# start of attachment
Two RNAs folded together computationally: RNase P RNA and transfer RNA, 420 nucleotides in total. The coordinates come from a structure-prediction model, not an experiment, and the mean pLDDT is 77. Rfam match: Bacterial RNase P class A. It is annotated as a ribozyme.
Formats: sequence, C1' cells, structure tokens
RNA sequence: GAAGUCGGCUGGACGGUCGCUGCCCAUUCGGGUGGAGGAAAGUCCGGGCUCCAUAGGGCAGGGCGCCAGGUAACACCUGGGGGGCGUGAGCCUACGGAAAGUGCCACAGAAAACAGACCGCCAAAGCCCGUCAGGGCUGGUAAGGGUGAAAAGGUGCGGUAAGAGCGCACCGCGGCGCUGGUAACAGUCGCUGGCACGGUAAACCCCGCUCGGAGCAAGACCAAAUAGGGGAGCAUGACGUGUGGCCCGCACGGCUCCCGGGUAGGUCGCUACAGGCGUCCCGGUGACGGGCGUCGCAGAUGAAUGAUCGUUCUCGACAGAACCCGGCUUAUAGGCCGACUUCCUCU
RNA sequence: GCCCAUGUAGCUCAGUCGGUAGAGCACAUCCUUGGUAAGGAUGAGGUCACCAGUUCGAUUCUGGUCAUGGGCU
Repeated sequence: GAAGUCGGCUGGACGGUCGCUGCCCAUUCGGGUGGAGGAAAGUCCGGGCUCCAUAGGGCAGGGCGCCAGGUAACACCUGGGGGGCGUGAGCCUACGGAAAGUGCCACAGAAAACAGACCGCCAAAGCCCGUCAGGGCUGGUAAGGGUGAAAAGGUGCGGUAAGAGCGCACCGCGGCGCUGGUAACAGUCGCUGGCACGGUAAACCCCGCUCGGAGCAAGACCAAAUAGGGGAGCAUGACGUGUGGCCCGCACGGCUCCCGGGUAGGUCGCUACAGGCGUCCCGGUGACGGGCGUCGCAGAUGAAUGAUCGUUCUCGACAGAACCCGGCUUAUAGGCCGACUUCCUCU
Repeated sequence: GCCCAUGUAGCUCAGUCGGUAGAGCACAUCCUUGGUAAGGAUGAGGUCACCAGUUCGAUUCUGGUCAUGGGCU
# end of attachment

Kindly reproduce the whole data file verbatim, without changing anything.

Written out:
Two RNAs folded together computationally: RNase P RNA and transfer RNA, 420 nucleotides in total. The coordinates come from a structure-prediction model, not an experiment, and the mean pLDDT is 77. Rfam match: Bacterial RNase P class A. It is annotated as a ribozyme.
Formats: sequence, C1' cells, structure tokens
RNA sequence: GAAGUCGGCUGGACGGUCGCUGCCCAUUCGGGUGGAGGAAAGUCCGGGCUCCAUAGGGCAGGGCGCCAGGUAACACCUGGGGGGCGUGAGCCUACGGAAAGUGCCACAGAAAACAGACCGCCAAAGCCCGUCAGGGCUGGUAAGGGUGAAAAGGUGCGGUAAGAGCGCACCGCGGCGCUGGUAACAGUCGCUGGCACGGUAAACCCCGCUCGGAGCAAGACCAAAUAGGGGAGCAUGACGUGUGGCCCGCACGGCUCCCGGGUAGGUCGCUACAGGCGUCCCGGUGACGGGCGUCGCAGAUGAAUGAUCGUUCUCGACAGAACCCGGCUUAUAGGCCGACUUCCUCU
RNA sequence: GCCCAUGUAGCUCAGUCGGUAGAGCACAUCCUUGGUAAGGAUGAGGUCACCAGUUCGAUUCUGGUCAUGGGCU
Repeated sequence: GAAGUCGGCUGGACGGUCGCUGCCCAUUCGGGUGGAGGAAAGUCCGGGCUCCAUAGGGCAGGGCGCCAGGUAACACCUGGGGGGCGUGAGCCUACGGAAAGUGCCACAGAAAACAGACCGCCAAAGCCCGUCAGGGCUGGUAAGGGUGAAAAGGUGCGGUAAGAGCGCACCGCGGCGCUGGUAACAGUCGCUGGCACGGUAAACCCCGCUCGGAGCAAGACCAAAUAGGGGAGCAUGACGUGUGGCCCGCACGGCUCCCGGGUAGGUCGCUACAGGCGUCCCGGUGACGGGCGUCGCAGAUGAAUGAUCGUUCUCGACAGAACCCGGCUUAUAGGCCGACUUCCUCU
Repeated sequence: GCCCAUGUAGCUCAGUCGGUAGAGCACAUCCUUGGUAAGGAUGAGGUCACCAGUUCGAUUCUGGUCAUGGGCU